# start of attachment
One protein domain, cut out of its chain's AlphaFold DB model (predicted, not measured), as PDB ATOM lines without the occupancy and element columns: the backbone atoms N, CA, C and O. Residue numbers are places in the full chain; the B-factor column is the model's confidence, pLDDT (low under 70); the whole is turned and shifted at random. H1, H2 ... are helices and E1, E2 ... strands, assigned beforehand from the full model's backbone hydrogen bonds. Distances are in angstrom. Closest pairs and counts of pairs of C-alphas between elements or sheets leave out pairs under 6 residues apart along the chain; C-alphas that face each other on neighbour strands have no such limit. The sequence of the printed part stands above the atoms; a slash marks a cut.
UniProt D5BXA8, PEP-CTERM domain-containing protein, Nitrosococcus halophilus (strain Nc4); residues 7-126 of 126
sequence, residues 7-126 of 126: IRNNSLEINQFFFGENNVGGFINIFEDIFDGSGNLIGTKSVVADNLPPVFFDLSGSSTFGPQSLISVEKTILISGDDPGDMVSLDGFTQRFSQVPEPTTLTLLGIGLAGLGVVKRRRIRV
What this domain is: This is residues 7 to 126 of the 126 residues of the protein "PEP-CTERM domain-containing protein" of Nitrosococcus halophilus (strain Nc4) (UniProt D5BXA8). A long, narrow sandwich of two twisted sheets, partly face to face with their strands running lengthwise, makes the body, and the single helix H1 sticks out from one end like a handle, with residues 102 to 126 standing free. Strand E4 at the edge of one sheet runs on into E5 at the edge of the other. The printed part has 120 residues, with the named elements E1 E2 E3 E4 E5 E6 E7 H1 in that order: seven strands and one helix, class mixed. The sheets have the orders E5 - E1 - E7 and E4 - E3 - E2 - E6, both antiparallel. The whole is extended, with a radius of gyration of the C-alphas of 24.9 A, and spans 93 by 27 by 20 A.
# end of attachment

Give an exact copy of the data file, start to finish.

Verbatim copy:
One protein domain, cut out of its chain's AlphaFold DB model (predicted, not measured), as PDB ATOM lines without the occupancy and element columns: the backbone atoms N, CA, C and O. Residue numbers are places in the full chain; the B-factor column is the model's confidence, pLDDT (low under 70); the whole is turned and shifted at random. H1, H2 ... are helices and E1, E2 ... strands, assigned beforehand from the full model's backbone hydrogen bonds. Distances are in angstrom. Closest pairs and counts of pairs of C-alphas between elements or sheets leave out pairs under 6 residues apart along the chain; C-alphas that face each other on neighbour strands have no such limit. The sequence of the printed part stands above the atoms; a slash marks a cut.
UniProt D5BXA8, PEP-CTERM domain-containing protein, Nitrosococcus halophilus (strain Nc4); residues 7-126 of 126
sequence, residues 7-126 of 126: IRNNSLEINQFFFGENNVGGFINIFEDIFDGSGNLIGTKSVVADNLPPVFFDLSGSSTFGPQSLISVEKTILISGDDPGDMVSLDGFTQRFSQVPEPTTLTLLGIGLAGLGVVKRRRIRV
What this domain is: This is residues 7 to 126 of the 126 residues of the protein "PEP-CTERM domain-containing protein" of Nitrosococcus halophilus (strain Nc4) (UniProt D5BXA8). A long, narrow sandwich of two twisted sheets, partly face to face with their strands running lengthwise, makes the body, and the single helix H1 sticks out from one end like a handle, with residues 102 to 126 standing free. Strand E4 at the edge of one sheet runs on into E5 at the edge of the other. The printed part has 120 residues, with the named elements E1 E2 E3 E4 E5 E6 E7 H1 in that order: seven strands and one helix, class mixed. The sheets have the orders E5 - E1 - E7 and E4 - E3 - E2 - E6, both antiparallel. The whole is extended, with a radius of gyration of the C-alphas of 24.9 A, and spans 93 by 27 by 20 A.